Yoga Nidra literally translates as a “ Yogic sleep” – yet rather than a sleep it is actually an awakening. It is a way to inducing complete mental, emotional and physical relaxation. Yoga Nidra is an ancient meditation technique with deep roots in Indian traditions such as Hinduism and Buddhism. Yoga nidra, is among the deepest possible states of relaxation while still maintaining full consciousness. It may often be referred to as “lucid dreaming” ; the difference being the degree to which one remains cognizant of the actual physical environment as opposed to when we are in a dream environment.
Whilst sleeping we lose track of ourselves but in yoga nidra, even though we are in a state of deep relaxation, there is an inward lucidity which enables us to recall our experiences later.
Yoga Nidra became popular in the mid-20th century at the hands of Swami Satyananda who experienced Yoga Nidra whilst studying with his teacher Swami Sivananda in Rishikesh and began to develop this system of relaxation. He explained it as “a state of mind between wakefulness and sleep that opened into deeper aspects of the mind”.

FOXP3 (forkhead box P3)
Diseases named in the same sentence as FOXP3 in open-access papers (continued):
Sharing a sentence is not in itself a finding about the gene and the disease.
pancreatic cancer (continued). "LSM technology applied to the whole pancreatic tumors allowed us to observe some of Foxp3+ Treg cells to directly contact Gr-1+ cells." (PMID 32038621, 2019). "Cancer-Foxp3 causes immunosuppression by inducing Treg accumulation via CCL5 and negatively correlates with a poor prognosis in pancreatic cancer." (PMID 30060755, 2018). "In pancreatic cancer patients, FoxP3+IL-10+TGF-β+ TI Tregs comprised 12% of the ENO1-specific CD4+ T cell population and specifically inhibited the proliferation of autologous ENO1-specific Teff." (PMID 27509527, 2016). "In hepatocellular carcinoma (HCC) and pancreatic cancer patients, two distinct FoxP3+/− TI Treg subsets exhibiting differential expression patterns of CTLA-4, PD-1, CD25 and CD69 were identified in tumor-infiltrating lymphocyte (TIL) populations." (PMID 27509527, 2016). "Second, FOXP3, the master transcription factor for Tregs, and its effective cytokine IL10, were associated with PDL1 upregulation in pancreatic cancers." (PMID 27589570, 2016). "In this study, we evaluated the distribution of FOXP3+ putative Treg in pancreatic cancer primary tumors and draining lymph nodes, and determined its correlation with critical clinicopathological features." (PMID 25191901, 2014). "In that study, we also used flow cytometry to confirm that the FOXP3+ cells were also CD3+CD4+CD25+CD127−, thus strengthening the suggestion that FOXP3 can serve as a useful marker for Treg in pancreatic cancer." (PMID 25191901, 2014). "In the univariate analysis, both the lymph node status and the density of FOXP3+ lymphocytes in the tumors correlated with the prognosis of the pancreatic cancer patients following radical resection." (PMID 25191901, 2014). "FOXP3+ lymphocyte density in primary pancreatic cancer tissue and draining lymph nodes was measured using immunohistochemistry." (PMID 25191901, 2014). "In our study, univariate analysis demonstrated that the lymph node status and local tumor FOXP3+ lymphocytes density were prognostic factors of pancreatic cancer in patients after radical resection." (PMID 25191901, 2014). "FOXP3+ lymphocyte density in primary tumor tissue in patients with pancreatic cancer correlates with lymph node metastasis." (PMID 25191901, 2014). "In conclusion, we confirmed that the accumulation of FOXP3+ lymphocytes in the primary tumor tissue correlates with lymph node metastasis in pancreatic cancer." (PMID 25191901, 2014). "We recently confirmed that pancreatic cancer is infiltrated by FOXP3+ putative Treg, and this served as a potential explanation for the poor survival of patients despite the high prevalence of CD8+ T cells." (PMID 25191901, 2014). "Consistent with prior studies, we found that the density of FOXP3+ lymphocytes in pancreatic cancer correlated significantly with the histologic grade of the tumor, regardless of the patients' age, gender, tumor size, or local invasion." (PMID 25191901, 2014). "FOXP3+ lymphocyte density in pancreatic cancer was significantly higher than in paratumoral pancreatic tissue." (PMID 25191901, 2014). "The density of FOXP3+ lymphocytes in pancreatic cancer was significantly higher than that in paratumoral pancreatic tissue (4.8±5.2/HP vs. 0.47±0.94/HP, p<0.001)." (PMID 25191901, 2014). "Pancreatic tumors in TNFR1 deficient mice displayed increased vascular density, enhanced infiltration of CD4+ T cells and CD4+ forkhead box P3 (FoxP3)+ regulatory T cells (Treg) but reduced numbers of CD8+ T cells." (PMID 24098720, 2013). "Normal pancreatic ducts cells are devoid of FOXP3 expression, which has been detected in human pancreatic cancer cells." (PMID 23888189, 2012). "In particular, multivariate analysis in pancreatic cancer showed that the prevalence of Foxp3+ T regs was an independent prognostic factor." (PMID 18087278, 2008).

And as my teachers Uma and Nirlipta Dunsmore-Tuli describe, “Yoga nidra is not a practice, but a state of being; not a technique but more of a process for entering into certain states of consciousness.” Likewise US pyschologist Richard Miller who has been engaged with the practice for over 40 years describes the goal of Yoga Nidra as “the release of self-destructive patterns and recognition of ourselves as self-awareness.” Yoga Nidra has many therapeutic uses and has been applied for healing and relaxation purposes with patients suffering from stress, anxiety, sleep-related conditions, post traumatic stress disorder, MS and cancer. It can also be used for problem solving, creativity and our personal and spiritual growth. Yoga Nidra sessions are available to be used for personal use at home (with recordings), shared in a group setting, and in one-to-one sessions.